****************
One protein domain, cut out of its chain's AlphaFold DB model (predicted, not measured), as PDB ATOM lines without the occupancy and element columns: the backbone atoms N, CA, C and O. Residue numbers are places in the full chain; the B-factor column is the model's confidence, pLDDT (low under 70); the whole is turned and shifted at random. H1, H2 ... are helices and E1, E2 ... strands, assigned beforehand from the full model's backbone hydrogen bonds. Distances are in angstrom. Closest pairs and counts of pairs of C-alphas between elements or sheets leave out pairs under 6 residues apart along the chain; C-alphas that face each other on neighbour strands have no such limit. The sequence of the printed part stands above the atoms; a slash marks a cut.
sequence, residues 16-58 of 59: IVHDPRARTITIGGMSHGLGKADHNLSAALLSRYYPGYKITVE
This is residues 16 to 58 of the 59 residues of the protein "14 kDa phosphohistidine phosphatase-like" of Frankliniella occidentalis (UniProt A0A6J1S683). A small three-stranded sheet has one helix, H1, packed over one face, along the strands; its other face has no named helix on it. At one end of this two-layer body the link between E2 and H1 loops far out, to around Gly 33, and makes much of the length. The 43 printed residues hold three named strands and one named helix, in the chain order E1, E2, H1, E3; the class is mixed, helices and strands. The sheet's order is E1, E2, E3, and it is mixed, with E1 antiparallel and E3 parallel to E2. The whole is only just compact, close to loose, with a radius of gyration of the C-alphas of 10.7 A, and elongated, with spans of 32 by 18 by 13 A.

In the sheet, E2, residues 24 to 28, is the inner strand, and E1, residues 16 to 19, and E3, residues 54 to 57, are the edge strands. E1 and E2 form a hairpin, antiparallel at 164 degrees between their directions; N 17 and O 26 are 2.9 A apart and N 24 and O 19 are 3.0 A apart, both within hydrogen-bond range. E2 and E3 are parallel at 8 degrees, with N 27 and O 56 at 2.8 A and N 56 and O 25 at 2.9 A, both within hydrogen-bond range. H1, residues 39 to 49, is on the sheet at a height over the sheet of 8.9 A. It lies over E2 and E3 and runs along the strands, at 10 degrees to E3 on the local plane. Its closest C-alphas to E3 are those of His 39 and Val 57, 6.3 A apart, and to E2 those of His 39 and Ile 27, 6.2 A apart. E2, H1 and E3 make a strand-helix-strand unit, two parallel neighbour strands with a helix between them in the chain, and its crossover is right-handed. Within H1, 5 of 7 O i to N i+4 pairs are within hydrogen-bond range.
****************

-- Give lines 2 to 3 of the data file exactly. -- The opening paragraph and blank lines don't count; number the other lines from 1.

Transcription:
This is residues 16 to 58 of the 59 residues of the protein "14 kDa phosphohistidine phosphatase-like" of Frankliniella occidentalis (UniProt A0A6J1S683). A small three-stranded sheet has one helix, H1, packed over one face, along the strands; its other face has no named helix on it. At one end of this two-layer body the link between E2 and H1 loops far out, to around Gly 33, and makes much of the length. The 43 printed residues hold three named strands and one named helix, in the chain order E1, E2, H1, E3; the class is mixed, helices and strands. The sheet's order is E1, E2, E3, and it is mixed, with E1 antiparallel and E3 parallel to E2. The whole is only just compact, close to loose, with a radius of gyration of the C-alphas of 10.7 A, and elongated, with spans of 32 by 18 by 13 A.

In the sheet, E2, residues 24 to 28, is the inner strand, and E1, residues 16 to 19, and E3, residues 54 to 57, are the edge strands. E1 and E2 form a hairpin, antiparallel at 164 degrees between their directions; N 17 and O 26 are 2.9 A apart and N 24 and O 19 are 3.0 A apart, both within hydrogen-bond range. E2 and E3 are parallel at 8 degrees, with N 27 and O 56 at 2.8 A and N 56 and O 25 at 2.9 A, both within hydrogen-bond range. H1, residues 39 to 49, is on the sheet at a height over the sheet of 8.9 A. It lies over E2 and E3 and runs along the strands, at 10 degrees to E3 on the local plane. Its closest C-alphas to E3 are those of His 39 and Val 57, 6.3 A apart, and to E2 those of His 39 and Ile 27, 6.2 A apart. E2, H1 and E3 make a strand-helix-strand unit, two parallel neighbour strands with a helix between them in the chain, and its crossover is right-handed. Within H1, 5 of 7 O i to N i+4 pairs are within hydrogen-bond range.